With Speedy's retirement, Izzy became my main focus. Somehow, I sort of thought I could just take my goals and dreams and carry right on with the big brown horse. I had been riding him for six years, schooling nearly the same things on him as I did with Speedy. Sure, things were rough around the edges, but with all of my focus solely on him, I thought that surely we'd be up to speed in no time. Boy, was I wrong.
In March of 2021, I started riding with Sean Cunningham, owner and trainer at STC Dressage. A year and a half later, I finally feel as though we are climbing out of a very deep hole. Sean has taught me a whole different way to ride this horse, and things are getting better and better. Now that our ridess are no longer about not dying, I am finally back on the regular struggle bus. You know the one - my changes are late, my half pass doesn't have enough thrust, the medium trot needs more reach ... you know, dressage type stuff.
I actually laughed during Saturday's lesson when I said something similar to Sean. I think I said something about how my homework would be to work on travers in canter down the long side and didn't Sean remember how not that long ago we couldn't even canter politely down the long side. Sean laughed and said he could remember when Izzy couldn't canter the long side without freaking out every which way. The point was that a wonky canter travers was a good problem to have. Needing more reach or having exuberant flying changes means that we're actually schooling "the stuff" as opposed to just trying to stay in the ring.
So here I am again. It's slightly disappointing to realize that having a bronze medal doesn't mean diddly squat. Just because I know how to do a flying change, it doesn't mean I am entitled to have an easier go of it on dressage horse number two. Just because I know how to ask for an extended trot, it doesn't mean that horse number two feels balanced or confident enough to give it to me. There is no room for entitlement in dressage. If you want something, you're going to have to earn it. Doing it once doesn't mean you're entitled to a freebie the second time or even the third time around.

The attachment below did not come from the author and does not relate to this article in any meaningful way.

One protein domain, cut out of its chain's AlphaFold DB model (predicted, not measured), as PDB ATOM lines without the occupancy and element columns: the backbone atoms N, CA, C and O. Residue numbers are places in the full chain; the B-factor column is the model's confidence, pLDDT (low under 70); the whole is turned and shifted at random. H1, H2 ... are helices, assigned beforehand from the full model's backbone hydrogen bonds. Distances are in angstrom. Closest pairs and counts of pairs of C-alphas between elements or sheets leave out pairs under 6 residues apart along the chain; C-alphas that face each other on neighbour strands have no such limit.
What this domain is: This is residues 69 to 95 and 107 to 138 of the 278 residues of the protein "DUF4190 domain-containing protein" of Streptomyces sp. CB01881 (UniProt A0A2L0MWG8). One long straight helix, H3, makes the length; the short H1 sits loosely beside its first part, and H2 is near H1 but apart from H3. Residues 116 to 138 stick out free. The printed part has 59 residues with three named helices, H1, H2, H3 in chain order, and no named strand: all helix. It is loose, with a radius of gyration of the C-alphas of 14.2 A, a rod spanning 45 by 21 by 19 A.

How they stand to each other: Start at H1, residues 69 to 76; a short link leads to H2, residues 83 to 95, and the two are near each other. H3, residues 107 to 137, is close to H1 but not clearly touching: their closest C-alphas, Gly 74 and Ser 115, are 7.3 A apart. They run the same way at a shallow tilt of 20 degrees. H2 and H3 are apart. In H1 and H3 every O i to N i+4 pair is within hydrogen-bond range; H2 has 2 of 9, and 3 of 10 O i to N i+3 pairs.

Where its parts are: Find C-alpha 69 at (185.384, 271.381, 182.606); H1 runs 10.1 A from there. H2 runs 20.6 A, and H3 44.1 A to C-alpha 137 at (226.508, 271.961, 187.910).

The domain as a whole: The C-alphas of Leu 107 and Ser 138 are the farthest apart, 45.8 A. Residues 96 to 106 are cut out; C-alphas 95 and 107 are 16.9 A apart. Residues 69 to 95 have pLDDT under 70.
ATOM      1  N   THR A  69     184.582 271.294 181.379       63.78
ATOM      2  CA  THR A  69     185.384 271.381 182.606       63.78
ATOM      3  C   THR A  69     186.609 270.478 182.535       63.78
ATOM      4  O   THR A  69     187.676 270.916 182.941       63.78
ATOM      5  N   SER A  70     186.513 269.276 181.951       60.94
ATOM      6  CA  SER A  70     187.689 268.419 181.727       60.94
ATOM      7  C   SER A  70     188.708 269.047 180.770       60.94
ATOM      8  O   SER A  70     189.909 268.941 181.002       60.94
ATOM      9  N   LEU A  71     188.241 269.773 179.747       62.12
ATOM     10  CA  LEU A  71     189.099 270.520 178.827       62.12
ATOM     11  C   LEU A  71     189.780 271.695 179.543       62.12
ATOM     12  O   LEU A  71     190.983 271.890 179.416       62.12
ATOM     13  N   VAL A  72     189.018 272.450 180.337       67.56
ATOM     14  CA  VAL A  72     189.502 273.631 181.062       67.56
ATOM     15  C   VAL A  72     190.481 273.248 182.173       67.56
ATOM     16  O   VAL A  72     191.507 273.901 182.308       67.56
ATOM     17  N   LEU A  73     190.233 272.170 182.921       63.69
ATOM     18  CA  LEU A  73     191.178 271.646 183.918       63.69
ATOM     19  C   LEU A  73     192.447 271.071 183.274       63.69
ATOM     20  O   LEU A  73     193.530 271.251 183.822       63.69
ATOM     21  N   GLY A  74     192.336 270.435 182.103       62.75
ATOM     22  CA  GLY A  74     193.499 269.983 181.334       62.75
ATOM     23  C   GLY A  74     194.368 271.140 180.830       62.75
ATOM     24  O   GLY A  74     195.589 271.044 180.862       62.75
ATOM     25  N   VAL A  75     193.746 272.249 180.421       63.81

As they say, if it were easy, everyone would be doing it.
Last week, while listening to Mike Rowe's podcast, The Way I Heard It (which is fascinating by the way), his guest made a comment that really made me stop and think. The guest, George 'Tyrus' Murdoch, is a regular on Fox News's late night program, Gutfeld. To be honest, I had never heard of Murdoch, I don't know who Gutfeld is, and I can't stay awake long enough to watch anything classified as "late night TV." It doesn't matter though because I enjoy listening to all kinds of points of view, especially so when they're expressed with logic and respect.
Anyway, what Murdoch said was this (and I am paraphrasing): Essentially, there are two kinds of people. The first are those who look outside of themselves for the cause of their hardships or the reason why things happen to them. They also look outside of themselves for solutions. The second type of persons looks within to understand how their own behavior has brought them to the point of wherever they may find themselves. They also look inward to make changes in an effort to change their circumstances. Guess which one I am?
I don't think one is better than the other. I am clearly one of those people who looks inward to figure out what I am doing wrong to cause whatever situation I find myself in. If something is going wrong, it is obviously my fault, and this is especially true when it comes to riding. If one of my horses isn't doing what I am asking, the fault always lies with me. I am not asking in the right way, my aids are unclear, my tension is getting in the way, and on and on.